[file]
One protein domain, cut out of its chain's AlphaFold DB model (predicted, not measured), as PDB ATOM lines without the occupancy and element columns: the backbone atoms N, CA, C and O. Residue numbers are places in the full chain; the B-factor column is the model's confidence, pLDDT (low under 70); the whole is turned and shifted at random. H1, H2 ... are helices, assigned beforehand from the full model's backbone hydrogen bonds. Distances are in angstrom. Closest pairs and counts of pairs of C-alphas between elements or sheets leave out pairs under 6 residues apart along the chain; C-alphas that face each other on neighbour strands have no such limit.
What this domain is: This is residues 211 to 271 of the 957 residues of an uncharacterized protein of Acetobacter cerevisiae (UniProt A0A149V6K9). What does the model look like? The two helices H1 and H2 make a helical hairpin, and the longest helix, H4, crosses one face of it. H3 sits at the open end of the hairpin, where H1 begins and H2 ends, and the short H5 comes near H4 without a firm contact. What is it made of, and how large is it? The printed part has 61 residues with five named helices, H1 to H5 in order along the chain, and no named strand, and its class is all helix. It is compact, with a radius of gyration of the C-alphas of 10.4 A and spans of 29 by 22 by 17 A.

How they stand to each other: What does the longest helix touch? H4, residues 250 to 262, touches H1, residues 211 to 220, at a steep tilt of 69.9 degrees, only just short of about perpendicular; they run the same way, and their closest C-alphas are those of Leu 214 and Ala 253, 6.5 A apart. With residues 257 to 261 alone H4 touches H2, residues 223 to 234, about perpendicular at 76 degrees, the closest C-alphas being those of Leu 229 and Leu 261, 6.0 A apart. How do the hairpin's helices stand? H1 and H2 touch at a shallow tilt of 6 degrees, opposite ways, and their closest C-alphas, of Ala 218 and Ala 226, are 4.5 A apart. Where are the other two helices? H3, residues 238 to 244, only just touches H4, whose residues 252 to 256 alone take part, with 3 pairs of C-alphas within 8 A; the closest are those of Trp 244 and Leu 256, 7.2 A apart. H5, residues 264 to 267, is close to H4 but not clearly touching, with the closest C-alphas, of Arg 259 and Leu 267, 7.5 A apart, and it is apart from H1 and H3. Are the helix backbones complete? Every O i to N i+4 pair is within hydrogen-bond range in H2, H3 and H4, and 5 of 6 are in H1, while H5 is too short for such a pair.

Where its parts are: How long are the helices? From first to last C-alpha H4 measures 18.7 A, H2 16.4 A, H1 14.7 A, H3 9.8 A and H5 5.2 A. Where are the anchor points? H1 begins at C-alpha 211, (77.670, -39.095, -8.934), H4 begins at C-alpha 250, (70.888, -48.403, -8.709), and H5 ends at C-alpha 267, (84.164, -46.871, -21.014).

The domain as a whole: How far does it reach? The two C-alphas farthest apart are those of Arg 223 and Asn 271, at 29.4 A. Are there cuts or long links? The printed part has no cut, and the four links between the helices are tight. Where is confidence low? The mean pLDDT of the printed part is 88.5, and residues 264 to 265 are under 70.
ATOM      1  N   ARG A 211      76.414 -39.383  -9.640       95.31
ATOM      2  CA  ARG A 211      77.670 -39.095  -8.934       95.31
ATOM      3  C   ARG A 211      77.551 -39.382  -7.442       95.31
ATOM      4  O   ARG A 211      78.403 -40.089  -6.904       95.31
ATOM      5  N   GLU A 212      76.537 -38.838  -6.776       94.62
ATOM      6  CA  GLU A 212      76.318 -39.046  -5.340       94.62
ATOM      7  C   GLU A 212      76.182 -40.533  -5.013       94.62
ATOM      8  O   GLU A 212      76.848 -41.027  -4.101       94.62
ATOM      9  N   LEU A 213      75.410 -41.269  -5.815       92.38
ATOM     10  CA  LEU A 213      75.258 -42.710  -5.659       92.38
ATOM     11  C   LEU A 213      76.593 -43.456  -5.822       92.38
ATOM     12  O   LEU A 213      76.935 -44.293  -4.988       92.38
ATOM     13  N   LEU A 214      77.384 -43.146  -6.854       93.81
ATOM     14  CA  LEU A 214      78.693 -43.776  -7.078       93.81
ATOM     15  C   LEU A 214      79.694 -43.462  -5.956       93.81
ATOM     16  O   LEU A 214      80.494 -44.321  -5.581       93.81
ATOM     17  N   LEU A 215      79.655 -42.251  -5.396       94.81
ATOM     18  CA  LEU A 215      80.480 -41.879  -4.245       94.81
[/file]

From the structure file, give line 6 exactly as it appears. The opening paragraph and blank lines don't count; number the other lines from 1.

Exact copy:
ATOM      2  CA  ARG A 211      77.670 -39.095  -8.934       95.31